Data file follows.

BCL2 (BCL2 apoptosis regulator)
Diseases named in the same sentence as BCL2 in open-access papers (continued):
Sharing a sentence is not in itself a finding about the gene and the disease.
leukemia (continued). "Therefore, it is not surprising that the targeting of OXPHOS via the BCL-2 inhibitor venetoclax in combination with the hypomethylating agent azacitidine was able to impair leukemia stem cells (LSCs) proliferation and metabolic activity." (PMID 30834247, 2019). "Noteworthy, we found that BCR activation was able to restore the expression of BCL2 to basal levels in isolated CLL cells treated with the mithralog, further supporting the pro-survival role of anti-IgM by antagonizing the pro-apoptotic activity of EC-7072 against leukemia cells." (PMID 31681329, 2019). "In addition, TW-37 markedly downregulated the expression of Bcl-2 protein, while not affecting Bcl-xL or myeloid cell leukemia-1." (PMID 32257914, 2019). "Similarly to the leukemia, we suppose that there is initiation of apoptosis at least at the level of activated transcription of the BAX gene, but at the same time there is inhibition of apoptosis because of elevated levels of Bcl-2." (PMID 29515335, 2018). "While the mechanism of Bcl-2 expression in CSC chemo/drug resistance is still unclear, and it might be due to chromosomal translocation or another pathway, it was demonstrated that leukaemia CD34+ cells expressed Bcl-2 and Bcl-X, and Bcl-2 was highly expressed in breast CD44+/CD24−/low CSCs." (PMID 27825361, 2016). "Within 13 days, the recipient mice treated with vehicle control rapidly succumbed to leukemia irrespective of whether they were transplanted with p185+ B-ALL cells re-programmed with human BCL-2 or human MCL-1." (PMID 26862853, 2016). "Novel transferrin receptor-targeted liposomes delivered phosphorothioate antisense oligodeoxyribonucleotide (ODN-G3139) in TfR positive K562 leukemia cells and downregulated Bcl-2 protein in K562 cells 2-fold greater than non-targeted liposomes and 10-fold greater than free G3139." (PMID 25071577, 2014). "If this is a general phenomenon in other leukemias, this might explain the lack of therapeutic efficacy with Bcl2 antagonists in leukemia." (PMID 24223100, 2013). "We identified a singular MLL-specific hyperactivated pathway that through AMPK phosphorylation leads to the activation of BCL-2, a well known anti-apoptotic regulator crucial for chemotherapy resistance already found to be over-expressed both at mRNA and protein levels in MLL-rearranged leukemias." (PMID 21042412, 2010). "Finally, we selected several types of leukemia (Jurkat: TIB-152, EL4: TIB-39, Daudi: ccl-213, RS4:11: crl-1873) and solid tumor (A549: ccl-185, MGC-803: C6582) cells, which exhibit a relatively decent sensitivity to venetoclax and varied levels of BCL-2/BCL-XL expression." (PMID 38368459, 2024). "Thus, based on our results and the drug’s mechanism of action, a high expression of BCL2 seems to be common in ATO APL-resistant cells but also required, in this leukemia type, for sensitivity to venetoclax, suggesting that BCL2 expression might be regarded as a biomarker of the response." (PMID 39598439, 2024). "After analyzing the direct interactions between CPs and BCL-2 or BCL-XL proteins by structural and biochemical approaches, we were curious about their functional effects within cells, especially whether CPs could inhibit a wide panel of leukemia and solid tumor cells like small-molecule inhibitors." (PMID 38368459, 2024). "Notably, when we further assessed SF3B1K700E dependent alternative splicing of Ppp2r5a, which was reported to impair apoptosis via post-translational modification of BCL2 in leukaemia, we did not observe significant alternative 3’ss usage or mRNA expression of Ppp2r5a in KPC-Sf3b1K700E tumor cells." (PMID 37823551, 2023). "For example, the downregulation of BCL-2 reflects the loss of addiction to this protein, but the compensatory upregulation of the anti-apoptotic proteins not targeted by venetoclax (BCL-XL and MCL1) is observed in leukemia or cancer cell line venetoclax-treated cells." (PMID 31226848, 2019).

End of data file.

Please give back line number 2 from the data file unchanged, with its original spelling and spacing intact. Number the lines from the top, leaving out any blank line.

Diseases named in the same sentence as BCL2 in open-access papers (continued):